• Nobody can turn me into a bigot.
  • Nobody can suddenly convince me that black people are evil or that people from China are out to get me.

I am the one who is ready to hear the nonsense.

So therefore, it is the responsibility of our citizens to own up to the fact that the transitions which have occurred in our lifetime, which have promoted truth or at least tolerance, have been avoided by many, who have sat by, pretending to be part of the parade, only to whisper complaints to each other as the floats go by.

There is a disgruntled spirit in our country which is blown by every ill wind.

It is unconfronted.

It is denied–as we pretend that everything is alright.

It isn’t.

We are still one of the most bigoted countries in the world, intolerant of the behavior of each other, and willing to become violent if someone takes our parking space.

I don’t think we will change these attitudes by hatching meanness to address the meanness.

But as long as people are blown by every wind of doctrine and every carnival barker, we will suffer under a cloud of uncertainty.

 

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A-list

Words from Dic(tionary)

dictionary with letter A

A-list: (n) a real or imaginary list of the most celebrated or sought-after individuals, especially in show business.

Fats Waller, Fatty Arbuckle and Fats Domino.

All three of these tubby individuals were once on the A-list of our society. Who knows them now?

You see, that’s the problem with any kind of list which promotes popularity. It is linked to the attention span of the American public, which is shrinking at a similar rate to the polar ice cap.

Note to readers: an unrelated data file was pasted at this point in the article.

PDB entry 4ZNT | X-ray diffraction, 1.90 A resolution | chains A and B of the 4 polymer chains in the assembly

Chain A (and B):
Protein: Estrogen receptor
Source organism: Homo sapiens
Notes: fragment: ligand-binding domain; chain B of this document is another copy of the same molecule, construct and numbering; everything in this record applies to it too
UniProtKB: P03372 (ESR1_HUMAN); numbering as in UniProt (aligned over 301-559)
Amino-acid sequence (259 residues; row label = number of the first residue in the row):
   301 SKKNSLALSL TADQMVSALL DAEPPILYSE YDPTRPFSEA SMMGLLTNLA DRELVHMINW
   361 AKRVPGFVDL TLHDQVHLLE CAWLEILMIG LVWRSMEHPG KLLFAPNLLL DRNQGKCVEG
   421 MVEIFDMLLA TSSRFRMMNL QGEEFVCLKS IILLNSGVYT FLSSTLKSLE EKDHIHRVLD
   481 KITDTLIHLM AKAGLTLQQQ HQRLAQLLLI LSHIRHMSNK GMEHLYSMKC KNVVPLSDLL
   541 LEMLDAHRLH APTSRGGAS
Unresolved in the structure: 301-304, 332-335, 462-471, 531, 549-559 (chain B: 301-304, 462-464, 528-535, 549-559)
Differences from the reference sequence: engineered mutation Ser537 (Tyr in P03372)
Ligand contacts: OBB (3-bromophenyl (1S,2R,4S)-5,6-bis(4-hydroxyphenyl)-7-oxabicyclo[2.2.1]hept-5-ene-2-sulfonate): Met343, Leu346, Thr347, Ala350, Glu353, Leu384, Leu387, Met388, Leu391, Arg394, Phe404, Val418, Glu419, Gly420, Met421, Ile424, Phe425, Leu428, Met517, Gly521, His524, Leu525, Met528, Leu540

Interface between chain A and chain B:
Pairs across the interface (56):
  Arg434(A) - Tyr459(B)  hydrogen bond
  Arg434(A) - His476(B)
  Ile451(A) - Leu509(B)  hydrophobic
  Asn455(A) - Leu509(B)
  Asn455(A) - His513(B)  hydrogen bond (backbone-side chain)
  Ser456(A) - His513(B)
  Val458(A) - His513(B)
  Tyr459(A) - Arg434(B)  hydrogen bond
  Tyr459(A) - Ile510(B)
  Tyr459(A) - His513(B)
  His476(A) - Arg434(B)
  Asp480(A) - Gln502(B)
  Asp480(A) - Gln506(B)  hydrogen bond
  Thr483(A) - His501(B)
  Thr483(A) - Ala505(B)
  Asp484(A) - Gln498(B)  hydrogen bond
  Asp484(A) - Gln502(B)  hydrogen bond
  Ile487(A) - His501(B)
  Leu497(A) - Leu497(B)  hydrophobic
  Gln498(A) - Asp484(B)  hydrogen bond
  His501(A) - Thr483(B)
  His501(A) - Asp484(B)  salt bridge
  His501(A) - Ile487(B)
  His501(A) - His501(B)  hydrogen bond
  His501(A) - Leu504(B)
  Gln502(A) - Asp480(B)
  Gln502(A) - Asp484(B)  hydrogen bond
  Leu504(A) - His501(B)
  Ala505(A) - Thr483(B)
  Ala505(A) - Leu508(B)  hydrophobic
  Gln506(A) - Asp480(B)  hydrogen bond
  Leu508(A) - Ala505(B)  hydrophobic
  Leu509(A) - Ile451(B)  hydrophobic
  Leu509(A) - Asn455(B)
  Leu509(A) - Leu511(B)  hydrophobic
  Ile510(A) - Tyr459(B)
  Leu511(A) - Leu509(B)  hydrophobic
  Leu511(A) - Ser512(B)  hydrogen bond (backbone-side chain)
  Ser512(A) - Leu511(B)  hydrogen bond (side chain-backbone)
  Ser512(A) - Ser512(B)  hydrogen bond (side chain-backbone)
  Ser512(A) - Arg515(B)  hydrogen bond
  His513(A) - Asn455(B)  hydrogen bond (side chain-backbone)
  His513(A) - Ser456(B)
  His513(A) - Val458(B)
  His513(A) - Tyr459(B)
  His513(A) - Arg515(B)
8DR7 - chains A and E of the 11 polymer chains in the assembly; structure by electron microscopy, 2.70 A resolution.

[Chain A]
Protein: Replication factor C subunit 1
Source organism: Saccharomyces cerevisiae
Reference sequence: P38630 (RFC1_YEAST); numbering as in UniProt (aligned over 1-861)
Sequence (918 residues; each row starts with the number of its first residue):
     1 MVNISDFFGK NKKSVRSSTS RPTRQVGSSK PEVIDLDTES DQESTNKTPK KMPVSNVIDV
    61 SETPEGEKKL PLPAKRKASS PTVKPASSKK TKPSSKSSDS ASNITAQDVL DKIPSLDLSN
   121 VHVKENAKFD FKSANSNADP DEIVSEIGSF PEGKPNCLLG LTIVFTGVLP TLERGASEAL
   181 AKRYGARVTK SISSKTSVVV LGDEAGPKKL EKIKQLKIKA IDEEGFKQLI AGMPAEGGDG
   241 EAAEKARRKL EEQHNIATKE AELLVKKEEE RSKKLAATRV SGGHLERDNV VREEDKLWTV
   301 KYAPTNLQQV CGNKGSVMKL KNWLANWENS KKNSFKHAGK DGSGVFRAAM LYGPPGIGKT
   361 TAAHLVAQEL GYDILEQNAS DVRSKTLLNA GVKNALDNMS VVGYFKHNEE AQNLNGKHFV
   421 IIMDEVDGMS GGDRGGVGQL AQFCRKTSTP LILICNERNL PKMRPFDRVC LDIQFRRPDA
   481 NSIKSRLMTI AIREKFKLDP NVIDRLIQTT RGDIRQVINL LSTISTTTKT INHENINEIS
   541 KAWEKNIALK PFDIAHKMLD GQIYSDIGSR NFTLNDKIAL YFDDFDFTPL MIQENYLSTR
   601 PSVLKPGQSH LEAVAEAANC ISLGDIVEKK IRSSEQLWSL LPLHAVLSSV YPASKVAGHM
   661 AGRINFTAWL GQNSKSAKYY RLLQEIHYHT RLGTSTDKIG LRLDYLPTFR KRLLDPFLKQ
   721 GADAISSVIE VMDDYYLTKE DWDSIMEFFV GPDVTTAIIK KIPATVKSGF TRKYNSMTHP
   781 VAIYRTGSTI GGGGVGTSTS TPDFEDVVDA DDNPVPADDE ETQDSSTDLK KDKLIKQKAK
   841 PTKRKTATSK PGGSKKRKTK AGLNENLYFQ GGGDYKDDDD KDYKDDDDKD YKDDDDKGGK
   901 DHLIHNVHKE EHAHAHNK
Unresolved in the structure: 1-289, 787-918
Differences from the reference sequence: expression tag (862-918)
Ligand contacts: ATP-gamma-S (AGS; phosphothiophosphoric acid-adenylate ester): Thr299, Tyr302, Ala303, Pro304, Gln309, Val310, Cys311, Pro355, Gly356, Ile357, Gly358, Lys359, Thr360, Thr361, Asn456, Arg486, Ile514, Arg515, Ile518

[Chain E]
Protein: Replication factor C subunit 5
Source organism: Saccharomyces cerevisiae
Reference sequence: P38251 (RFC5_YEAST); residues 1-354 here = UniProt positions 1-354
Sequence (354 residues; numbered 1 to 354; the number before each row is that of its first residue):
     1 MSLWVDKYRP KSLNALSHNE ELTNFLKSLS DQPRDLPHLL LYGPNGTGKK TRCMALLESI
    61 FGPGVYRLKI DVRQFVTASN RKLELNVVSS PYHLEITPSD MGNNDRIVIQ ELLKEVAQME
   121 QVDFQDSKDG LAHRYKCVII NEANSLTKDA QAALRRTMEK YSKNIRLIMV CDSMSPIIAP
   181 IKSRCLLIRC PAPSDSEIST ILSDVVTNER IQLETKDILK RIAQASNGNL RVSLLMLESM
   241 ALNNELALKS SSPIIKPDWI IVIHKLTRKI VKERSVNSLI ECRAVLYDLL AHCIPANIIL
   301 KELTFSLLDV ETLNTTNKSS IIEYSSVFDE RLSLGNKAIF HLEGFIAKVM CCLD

It got me thinking.

Who would be on the A-list of all time? In other words, what individuals who have lived since the foundation of historical documentation would be of intrigue to us (or especially me)?

Because even though Clark Gable was certainly a common household name in the 1930’s, it is rather doubtful that your nine-year-old daughter today would have any idea who he is. So who would my six-year-old, fourteen-year-old, thirty-year-old son, and eighty-five-year-old grandma know in common and consider to be part of the all-star A-list?

It’s really funny.

I only came up with two, Is that weird?

There were an immense number of choices, but I only have a pair of names I would consider to be on the A-list of all time. I am sure you will laugh at me and come up with many on your own, but I would question whether your selections would endure a three-fold test: